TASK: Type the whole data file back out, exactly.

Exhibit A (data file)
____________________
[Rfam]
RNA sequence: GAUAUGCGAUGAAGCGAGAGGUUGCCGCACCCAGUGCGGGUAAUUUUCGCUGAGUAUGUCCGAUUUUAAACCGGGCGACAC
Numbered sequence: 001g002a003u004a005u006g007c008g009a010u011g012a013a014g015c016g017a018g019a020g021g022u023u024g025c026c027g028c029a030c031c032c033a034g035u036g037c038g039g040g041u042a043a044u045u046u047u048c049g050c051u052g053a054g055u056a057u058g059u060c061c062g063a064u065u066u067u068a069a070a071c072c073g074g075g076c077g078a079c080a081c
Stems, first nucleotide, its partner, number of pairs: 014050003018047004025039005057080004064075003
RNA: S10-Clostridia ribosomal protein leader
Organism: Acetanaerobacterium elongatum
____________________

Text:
[Rfam]
RNA sequence: GAUAUGCGAUGAAGCGAGAGGUUGCCGCACCCAGUGCGGGUAAUUUUCGCUGAGUAUGUCCGAUUUUAAACCGGGCGACAC
Numbered sequence: 001g002a003u004a005u006g007c008g009a010u011g012a013a014g015c016g017a018g019a020g021g022u023u024g025c026c027g028c029a030c031c032c033a034g035u036g037c038g039g040g041u042a043a044u045u046u047u048c049g050c051u052g053a054g055u056a057u058g059u060c061c062g063a064u065u066u067u068a069a070a071c072c073g074g075g076c077g078a079c080a081c
Stems, first nucleotide, its partner, number of pairs: 014050003018047004025039005057080004064075003
RNA: S10-Clostridia ribosomal protein leader
Organism: Acetanaerobacterium elongatum